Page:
Food Safety Modernization Act

The Food Safety Modernization Act (FSMA) is U.S. legislation which provided the Food and Drug Administration (FDA) enhanced enforcement authority. FSMA established new food safety regulations for the growing, processing, manufacture, packing, storage, and distribution of domestic and imported food products. Since its enactment, FSMA rules were developed to outline the minimum requirements when producing, handling and/or distributing food under FDA regulatory authority for sale and consumption in the U.S.

Rules affecting produce growers, food manufacturers, foreign suppliers and businesses involved in the storage and distribution of food products include the following:

Is your business affected by one or more of these rules? If so, accredited food safety certification to a GFSI-recognized standard is one way to get your operation on track for regulatory compliance.

How do I comply to FSMA?

Certification to FSMA (Food Safety Modernization Act) is available as an add on module to your BRCGS audit with FoodChain ID Certification.

Global Food Safety Initiative (GFSI) recognized certification programs are based on private food safety standards rather than specific country legislation. GFSI-benchmarked standards are HACCP-based food safety management systems which align with many of the science and risk-based requirements of the FSMA.

Since publication of the final FSMA rules, many GFSI certification program owners (CPOs) conducted independent studies to demonstrate how their standard aligned with Preventive Controls regulation. In general, results of the analyses demonstrated close alignment between benchmarked standards and the regulation, with some CPOs developing additional modules and guidance documents to support certified companies in adapting their GFSI-recognized program to meet and exceed regulatory requirements.

In response to GFSI’s upgraded Benchmarking Requirements v7.0 document, recognized standards are further closing the gap between their programs and FSMA rules to support GFSI certified sites in implementing a comprehensive food safety management system which merges industry best practices and global food regulation.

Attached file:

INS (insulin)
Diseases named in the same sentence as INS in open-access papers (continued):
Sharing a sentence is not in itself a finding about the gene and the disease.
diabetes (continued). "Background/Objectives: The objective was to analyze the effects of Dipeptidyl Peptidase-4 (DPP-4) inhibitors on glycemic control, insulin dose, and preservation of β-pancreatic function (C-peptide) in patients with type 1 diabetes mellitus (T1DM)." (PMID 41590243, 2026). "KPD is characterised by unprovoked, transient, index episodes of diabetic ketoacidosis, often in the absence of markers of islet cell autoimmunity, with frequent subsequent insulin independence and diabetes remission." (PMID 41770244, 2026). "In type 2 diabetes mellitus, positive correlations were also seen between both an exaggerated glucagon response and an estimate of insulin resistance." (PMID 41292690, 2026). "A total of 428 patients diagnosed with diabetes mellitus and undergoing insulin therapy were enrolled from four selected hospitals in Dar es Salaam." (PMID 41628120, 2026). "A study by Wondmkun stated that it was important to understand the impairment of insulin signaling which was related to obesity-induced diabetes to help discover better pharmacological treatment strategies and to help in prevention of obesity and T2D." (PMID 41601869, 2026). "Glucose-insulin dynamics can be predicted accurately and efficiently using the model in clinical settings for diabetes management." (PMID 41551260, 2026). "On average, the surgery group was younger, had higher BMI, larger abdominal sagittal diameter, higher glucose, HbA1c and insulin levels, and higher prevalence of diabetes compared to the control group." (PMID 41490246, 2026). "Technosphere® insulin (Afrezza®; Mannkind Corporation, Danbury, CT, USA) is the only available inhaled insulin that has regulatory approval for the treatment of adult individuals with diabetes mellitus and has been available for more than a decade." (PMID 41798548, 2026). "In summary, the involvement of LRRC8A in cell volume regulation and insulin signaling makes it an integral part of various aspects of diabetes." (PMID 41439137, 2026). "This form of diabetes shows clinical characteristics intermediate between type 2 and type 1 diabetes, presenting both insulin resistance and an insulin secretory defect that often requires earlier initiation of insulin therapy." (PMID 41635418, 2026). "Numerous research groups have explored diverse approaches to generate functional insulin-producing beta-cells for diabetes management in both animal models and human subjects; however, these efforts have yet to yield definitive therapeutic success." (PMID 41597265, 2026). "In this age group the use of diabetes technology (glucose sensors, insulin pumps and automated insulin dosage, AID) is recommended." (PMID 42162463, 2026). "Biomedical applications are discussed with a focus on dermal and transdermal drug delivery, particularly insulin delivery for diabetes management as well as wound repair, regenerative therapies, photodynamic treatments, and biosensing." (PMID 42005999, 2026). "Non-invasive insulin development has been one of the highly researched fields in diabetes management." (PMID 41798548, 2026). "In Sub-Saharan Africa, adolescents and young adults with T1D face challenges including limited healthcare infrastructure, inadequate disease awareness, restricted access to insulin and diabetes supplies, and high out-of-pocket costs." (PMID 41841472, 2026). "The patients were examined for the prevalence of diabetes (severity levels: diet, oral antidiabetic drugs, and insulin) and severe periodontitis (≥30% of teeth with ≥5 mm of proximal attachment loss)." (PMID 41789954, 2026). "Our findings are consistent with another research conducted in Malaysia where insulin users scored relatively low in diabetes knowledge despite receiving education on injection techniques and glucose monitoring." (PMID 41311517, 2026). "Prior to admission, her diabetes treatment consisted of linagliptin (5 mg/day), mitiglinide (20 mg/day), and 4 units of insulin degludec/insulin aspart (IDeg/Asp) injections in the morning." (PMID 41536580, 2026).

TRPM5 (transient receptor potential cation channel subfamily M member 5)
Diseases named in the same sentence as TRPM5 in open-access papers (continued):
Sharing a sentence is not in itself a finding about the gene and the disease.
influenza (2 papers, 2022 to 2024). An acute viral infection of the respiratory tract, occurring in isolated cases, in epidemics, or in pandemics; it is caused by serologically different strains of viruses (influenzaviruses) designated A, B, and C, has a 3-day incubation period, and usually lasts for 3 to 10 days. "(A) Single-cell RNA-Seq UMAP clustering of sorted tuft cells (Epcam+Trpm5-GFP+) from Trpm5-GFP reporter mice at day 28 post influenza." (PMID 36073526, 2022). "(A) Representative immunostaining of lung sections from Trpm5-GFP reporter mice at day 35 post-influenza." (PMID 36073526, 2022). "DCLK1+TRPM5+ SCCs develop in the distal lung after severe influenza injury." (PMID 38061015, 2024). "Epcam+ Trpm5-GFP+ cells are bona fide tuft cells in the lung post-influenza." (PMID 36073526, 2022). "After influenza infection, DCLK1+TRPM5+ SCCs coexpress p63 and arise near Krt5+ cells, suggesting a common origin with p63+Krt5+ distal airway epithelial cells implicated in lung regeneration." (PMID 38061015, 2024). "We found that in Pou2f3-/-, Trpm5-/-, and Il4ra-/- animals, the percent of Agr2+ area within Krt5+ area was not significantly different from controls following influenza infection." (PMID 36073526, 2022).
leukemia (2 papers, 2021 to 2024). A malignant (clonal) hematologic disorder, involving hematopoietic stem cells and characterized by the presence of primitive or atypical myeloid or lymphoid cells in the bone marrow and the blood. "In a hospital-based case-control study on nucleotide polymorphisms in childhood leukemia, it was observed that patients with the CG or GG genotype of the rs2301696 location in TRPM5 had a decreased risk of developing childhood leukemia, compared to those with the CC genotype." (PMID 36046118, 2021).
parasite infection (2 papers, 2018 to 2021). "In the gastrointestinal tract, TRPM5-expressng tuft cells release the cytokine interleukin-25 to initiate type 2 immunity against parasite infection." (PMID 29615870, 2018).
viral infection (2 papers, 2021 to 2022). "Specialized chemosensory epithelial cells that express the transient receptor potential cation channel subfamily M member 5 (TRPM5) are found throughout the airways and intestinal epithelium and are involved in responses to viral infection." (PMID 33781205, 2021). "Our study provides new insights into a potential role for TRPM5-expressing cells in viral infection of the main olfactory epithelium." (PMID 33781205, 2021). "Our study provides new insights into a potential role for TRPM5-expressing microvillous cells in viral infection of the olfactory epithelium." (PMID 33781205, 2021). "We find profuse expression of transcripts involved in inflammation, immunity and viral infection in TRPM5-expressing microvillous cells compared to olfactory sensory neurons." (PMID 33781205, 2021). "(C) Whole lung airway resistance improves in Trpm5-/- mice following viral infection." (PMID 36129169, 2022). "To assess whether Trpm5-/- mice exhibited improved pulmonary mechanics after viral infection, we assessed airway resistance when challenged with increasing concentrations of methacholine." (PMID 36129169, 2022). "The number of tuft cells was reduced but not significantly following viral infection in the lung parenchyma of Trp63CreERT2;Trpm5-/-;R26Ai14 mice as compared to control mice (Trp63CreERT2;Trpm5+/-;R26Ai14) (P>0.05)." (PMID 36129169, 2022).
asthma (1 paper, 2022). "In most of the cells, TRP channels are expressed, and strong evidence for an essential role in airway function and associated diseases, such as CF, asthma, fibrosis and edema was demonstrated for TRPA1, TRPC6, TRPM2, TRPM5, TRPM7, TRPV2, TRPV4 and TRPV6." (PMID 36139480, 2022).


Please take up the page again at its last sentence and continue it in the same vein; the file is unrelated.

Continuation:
Foreign suppliers’ food safety management systems are verified through one of two ways with respect to the rules.

The first way is through a food manufacturer’s supply-chain program as required by subpart G of the Preventive Controls rule. Businesses subject to Preventive Controls requirements are responsible for establishing and implementing a risk-based supply-chain program to control identified hazards in raw materials and ingredients. The program requires the use of approved suppliers, application of material acceptance procedures and supplier verification activities to ensure that identified hazards are mitigated and prevented from entering the food supply chain.

The second way is through import requirements detailed in the Foreign Supplier Verification Program (FSVP). U.S. importers of record are required to conduct a hazard analysis for each type of imported food to identify significant food hazards as well as conduct a risk assessment to determine supplier fitness for the production of food which meets U.S. regulations. Depending upon the outcome of the hazard analysis and risk assessment, the importer is responsible for conducting one or more verification activities, which may include an on-site audit of the supplier’s operation to ensure regulatory compliance.

Regulatory compliance with country specific food legislation such as FSMA can seem overwhelming in a global supply chain. Fortunately, there are globally recognized and standardized systems and tools to help your operation stay ahead of the curve.

  • For environmental monitoring and product testing, ensure analysis by an ISO 17025 accredited laboratory.
  • For effective food safety management, certify to a GFSI-recognized program, which provides the framework for risk-based management of food hazards, fraud and security threats.
  • For on-site supplier verification audits, ensure assessment by a qualified inspector or third-party auditor of an accredited certification body.

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